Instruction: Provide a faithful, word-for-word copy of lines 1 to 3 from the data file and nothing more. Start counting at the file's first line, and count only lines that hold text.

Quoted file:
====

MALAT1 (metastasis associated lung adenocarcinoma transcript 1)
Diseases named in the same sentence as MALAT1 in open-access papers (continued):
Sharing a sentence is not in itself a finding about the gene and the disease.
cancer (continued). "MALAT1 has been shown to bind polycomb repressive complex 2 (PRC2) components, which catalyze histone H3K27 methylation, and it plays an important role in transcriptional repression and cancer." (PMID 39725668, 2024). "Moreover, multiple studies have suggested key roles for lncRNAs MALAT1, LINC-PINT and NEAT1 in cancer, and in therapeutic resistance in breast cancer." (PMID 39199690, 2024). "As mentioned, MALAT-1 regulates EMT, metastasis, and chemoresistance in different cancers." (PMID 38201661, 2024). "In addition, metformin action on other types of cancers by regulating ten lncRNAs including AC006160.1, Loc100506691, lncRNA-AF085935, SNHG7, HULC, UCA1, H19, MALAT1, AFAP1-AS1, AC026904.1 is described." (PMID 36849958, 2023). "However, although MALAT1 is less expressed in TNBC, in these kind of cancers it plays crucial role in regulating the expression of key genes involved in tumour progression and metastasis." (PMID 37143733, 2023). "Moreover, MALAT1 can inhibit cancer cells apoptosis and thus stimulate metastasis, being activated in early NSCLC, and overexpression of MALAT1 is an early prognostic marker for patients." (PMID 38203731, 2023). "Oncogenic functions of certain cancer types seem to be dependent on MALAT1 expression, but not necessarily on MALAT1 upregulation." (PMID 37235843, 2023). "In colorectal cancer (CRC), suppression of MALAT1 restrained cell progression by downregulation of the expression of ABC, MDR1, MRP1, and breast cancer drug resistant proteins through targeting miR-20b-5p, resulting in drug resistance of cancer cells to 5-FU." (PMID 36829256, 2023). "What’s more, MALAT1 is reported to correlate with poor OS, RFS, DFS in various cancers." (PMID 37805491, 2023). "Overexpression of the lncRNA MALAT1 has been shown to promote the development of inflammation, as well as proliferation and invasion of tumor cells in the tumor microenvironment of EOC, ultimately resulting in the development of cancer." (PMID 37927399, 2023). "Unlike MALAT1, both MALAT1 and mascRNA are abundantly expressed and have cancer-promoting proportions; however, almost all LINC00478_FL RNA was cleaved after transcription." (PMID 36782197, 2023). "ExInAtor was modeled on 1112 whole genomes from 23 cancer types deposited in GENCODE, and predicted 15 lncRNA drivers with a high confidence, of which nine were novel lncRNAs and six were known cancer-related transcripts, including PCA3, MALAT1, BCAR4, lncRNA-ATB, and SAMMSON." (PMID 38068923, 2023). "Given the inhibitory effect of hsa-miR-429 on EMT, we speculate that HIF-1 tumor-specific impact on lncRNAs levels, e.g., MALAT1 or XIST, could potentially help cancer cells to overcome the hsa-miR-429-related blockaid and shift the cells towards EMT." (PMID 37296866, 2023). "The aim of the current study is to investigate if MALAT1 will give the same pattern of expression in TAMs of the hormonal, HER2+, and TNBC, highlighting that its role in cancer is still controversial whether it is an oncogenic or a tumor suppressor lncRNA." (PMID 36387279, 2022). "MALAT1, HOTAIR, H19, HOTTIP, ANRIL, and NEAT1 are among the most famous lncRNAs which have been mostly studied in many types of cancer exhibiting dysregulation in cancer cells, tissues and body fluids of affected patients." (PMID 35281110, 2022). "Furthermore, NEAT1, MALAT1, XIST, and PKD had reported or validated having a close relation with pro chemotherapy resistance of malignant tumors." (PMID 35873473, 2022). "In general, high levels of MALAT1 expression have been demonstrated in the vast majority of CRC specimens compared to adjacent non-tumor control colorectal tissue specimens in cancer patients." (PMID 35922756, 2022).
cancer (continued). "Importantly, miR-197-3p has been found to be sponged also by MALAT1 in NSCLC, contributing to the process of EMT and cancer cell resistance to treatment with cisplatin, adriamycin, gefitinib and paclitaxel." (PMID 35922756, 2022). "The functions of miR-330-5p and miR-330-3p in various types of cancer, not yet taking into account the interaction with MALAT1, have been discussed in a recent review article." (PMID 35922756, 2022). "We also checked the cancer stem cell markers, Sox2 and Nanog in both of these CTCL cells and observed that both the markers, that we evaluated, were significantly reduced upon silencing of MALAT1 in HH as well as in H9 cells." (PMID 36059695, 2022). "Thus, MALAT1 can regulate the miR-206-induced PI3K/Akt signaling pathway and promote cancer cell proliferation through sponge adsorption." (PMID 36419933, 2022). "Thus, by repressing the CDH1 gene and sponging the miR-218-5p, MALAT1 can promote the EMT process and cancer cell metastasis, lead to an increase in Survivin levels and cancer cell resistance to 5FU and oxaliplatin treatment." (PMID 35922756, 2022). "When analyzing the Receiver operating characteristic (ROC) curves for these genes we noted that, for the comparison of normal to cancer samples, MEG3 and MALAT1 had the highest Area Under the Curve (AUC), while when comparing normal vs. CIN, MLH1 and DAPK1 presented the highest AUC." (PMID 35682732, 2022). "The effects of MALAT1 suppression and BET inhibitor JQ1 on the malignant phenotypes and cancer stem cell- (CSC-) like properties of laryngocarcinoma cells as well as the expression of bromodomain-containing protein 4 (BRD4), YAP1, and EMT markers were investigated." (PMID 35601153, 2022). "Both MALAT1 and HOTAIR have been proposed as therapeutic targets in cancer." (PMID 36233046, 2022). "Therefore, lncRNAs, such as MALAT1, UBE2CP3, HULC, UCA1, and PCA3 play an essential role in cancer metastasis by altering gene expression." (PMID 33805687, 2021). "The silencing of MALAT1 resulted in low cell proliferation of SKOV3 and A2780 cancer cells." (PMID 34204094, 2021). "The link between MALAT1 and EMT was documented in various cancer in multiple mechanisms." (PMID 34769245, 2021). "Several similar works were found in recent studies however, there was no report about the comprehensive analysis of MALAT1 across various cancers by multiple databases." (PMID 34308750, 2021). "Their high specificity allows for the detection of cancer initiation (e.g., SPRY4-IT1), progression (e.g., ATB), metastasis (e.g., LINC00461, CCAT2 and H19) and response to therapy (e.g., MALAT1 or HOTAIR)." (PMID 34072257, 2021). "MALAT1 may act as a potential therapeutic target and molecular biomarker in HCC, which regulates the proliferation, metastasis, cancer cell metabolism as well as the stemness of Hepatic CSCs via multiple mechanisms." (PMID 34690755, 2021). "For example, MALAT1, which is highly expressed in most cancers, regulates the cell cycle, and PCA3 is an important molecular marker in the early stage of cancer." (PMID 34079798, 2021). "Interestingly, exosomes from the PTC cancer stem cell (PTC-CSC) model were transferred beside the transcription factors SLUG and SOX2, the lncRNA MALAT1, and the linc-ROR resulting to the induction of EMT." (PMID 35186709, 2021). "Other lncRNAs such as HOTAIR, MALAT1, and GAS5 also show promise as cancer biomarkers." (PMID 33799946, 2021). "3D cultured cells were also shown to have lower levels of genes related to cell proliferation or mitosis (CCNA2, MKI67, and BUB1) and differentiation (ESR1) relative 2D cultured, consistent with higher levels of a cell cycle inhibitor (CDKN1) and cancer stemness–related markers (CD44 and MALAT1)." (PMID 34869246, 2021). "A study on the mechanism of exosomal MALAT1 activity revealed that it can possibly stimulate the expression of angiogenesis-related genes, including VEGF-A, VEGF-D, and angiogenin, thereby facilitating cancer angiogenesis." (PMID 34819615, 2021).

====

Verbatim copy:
MALAT1 (metastasis associated lung adenocarcinoma transcript 1)
Diseases named in the same sentence as MALAT1 in open-access papers (continued):
Sharing a sentence is not in itself a finding about the gene and the disease.